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It may come as no surprise, but hip-hop was the most popular genre of music in 2017, by an impressive margin. It was reported earlier in th...

The Numbers Behind Murda Beatz and CuBeatz, The Producers Who Helped Soundtrack 2017

Murda Beatz

You've probably got "Murda on the beat so it's not nice" stuck in your head, a phrase associated with Drake dropping bars on 2017 track "No Long Talk", or the surprising chart hit "Portland" from More Life, the second most successful hip-hop record of last year. Murda Beatz's reach was much wider than this. In the last 12 months, he's established himself at the forefront of trap production through work with Migos, 2 Chainz and Travis Scott. He was one of the busiest producers of the year, picking up a production credit in 45 major songs, and notching up 3 million U.S. single sales.

Here are the percentage increases in commercial performance from Murda Beatz in 2017:

Murda Beatz became an essential name in rap production in a very short period of time, largely thanks to Migos. His earliest forays into mainstream production came from the trio, and Migos' stunning worldwide success has helped Murda Beatz to diversify his contatct list, adding Travis Scott, Drake, Gucci Mane, and plenty more. When his producer tag "Murder on the beat so it's not nice" was heard before on Drake's viral 2017 track "Portland", it shined a bright light onMurda Beatz's work, and all thanks to a flute!

His music isn't always identifiable or easily pigeon-holed, which can be preferable. Often, he allows the production to slide to the back while the artist paints the canvas with their personality. This was highly effective on Nicki Minaj's "No Frauds" and 2 Chainz's "4am". He's not a one-dimensional producer though, on Travis Scott's "Butterfly" he crafted a beat that could hold its own without any vocals, allowing Travis to skate on the beat as he saw fit, leaving gaps that never hurt the energy or vibe of the track.

His 2017 performance increase was enough to place Murda Beatz in the top 10 hip-hop producers of the year. 2018 is looking even bigger, with huge projects from Travis, Nicki, Drake, and of course, Migos. Will he top 2017? Could he even challenge Metro Boomin for the tag of Best Rap Producer?


Three years ago, CuBeatz were producing almost exclusively for artists outside the U.S., with a focus on German hip-hop. The duo landed in the States with "R.I.C.O." by Meek Mill and Drake in 2015, ironically a track that could have ended the careers of both those rappers via the beef that the song sparked. It wasn't really until 2016 and 2017 that CuBeatz became a commercial force. Thanks to fruitful collaborative relationships with Drake, Nicki Minaj, Travis Scott and Migos, CuBeatz became part of the "best producer in rap" conversation. Their work on "Motorsport" and "Portland" put numbers up, but they also contributed multiple album tracks to Birds In The Trap, More Life, Without Warning, Huncho Jack, Jack Huncho, and multiple Gucci Mane records. They are also proud owners of two Kanye West credits, through Ye's features on "THat Part" by Schoolboy Q and "Ballin'" by Juicy J.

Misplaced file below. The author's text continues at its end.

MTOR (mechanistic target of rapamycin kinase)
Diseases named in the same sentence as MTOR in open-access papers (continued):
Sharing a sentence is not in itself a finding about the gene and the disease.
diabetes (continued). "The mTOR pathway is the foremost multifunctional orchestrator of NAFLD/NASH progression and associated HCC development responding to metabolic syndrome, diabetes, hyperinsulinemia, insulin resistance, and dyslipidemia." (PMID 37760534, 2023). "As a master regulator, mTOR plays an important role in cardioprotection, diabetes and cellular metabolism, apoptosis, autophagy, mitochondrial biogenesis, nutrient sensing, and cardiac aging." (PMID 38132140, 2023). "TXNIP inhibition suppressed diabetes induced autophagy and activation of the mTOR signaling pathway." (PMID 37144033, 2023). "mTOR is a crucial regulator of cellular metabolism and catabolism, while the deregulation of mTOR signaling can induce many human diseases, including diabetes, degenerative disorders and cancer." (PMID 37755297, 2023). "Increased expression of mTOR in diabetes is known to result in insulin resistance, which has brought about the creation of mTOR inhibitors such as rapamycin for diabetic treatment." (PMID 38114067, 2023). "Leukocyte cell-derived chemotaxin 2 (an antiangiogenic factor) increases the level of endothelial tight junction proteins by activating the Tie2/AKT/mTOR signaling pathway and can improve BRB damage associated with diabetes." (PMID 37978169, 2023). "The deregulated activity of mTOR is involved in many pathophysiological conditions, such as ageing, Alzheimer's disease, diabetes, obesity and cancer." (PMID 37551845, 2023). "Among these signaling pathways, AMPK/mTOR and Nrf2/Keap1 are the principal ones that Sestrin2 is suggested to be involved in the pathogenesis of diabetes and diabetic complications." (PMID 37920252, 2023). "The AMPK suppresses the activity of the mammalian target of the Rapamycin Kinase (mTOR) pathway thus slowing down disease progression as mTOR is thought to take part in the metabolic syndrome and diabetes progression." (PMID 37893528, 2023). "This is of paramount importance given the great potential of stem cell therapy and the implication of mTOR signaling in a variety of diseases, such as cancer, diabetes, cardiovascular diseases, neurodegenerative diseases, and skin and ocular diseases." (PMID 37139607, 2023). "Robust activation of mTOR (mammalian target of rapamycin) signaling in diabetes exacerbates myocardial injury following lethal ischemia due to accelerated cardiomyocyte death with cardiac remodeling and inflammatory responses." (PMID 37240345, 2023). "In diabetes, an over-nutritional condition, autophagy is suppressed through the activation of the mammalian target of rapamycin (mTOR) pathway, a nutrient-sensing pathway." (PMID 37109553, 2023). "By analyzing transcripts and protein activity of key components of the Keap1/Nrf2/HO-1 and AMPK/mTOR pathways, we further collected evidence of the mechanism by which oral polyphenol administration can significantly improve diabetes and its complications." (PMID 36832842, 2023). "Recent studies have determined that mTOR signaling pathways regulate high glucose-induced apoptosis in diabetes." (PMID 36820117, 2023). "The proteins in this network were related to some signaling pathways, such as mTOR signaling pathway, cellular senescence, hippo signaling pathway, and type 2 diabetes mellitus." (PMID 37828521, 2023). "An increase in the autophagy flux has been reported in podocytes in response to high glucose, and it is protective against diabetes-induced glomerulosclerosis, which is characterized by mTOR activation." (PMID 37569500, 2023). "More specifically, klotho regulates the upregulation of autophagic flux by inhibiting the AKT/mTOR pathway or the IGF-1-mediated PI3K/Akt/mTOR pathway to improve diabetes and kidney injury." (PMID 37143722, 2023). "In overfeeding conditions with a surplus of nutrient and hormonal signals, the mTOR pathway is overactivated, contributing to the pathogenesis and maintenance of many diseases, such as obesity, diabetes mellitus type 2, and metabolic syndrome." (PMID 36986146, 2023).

Here are the figures behind their inspiring two years of mainstream success:

And here is the improvement the duo has experienced from 2015 to the end of 2017:

9 million single sales in the past 2 years, and 81 major production credits suggest CuBeatz have transitioned emphatically from German hip-hop to the U.S. market, in which rap is now the most popular genre. Their work pre-2015 favoured hard-hitting, crisp drums, not dissimilar to the boom-bap explosion in New York in the 90s. Tracks for Loexesh, Kurdo and Animus were certified slappers, but in 2015, through G-Eazy's "Oh Well" and the intro to Joell Ortiz's project, they began to start filtering those drums and the rest of the instrumentals to create a slight feel of being underwater, a hint of the chopped and screwed phenomenon that Drake and 40 helped translate into mainstream success. Artists began coming to CuBeatz for a beat that sounded contemporary and new, but still hit hard and allowed them to spit bars. Nowhere is this more obvious than "No Shopping" by French Montana and Drake, a track that sounds like a standard trap beat until those drums drop harder than anything else on the radio. The beat change on Drake's "Summer Sixteen" also added a gritty edge to Drake's nasally rapping that lent cred and weight to his words.

There are multiple projects on the horizon from artists the duo has previously worked with. Travis Scott is "on a mission to be heard" in 2018, Kanye West is in the mountains crafting his next culture-shifting record, Drake promised he'd be back in 2018 to tell his story, Gucci Mane will doubtless be dropping several projects, and Nicki Minaj's highly anticipated 4th LP is almost certain to drop. CuBeatz might have broken through in 2017, but they might dominate 2018.

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